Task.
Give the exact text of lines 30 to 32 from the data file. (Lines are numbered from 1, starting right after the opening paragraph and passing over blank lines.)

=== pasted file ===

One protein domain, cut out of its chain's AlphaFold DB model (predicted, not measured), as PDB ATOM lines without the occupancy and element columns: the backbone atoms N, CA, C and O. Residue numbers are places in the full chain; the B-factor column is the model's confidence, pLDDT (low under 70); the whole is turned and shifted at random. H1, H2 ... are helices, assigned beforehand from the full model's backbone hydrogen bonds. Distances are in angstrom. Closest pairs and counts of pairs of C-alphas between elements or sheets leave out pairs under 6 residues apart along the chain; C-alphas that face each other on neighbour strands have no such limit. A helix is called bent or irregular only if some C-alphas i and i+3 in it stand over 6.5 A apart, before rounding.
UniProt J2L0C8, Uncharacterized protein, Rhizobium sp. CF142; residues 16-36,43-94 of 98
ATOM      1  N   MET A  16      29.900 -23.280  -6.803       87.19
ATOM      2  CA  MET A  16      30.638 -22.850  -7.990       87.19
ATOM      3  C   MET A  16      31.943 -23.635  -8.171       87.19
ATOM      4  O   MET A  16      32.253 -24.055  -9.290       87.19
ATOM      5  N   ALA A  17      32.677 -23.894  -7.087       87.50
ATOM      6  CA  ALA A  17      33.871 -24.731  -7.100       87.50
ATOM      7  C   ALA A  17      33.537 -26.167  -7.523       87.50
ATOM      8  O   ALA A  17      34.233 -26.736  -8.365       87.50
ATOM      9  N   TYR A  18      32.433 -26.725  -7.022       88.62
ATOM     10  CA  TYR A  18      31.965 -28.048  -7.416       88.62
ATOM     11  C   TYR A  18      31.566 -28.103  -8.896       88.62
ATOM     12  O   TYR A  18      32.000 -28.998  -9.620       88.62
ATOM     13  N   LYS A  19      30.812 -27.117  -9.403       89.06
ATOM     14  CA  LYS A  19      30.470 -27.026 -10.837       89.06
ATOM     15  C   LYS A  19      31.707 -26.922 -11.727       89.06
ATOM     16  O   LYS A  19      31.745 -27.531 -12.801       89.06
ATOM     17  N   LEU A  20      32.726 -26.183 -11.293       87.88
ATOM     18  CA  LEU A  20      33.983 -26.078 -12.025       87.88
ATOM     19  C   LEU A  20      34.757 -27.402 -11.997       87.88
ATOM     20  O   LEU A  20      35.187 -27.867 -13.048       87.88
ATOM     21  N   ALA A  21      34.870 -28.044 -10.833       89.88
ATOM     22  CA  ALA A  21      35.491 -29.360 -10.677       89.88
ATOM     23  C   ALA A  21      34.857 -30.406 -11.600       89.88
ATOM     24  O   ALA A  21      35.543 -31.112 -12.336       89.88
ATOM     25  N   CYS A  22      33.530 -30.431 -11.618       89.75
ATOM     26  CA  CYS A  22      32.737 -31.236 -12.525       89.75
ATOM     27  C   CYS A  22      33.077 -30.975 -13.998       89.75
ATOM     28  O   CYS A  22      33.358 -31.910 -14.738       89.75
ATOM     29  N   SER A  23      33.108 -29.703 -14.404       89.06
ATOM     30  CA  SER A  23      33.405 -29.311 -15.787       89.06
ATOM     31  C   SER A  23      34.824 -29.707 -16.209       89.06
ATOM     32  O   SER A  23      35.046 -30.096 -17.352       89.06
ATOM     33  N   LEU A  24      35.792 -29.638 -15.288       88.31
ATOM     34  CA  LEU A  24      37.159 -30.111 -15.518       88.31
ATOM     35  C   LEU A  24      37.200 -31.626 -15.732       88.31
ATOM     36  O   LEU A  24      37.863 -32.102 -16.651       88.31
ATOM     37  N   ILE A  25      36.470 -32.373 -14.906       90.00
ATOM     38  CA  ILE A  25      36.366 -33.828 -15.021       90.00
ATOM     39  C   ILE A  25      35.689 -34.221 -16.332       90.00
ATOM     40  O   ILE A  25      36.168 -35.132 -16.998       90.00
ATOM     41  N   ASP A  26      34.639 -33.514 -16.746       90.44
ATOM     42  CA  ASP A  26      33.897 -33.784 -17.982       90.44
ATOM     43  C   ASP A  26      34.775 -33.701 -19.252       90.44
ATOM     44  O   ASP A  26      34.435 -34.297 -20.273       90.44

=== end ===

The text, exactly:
ATOM     29  N   SER A  23      33.108 -29.703 -14.404       89.06
ATOM     30  CA  SER A  23      33.405 -29.311 -15.787       89.06
ATOM     31  C   SER A  23      34.824 -29.707 -16.209       89.06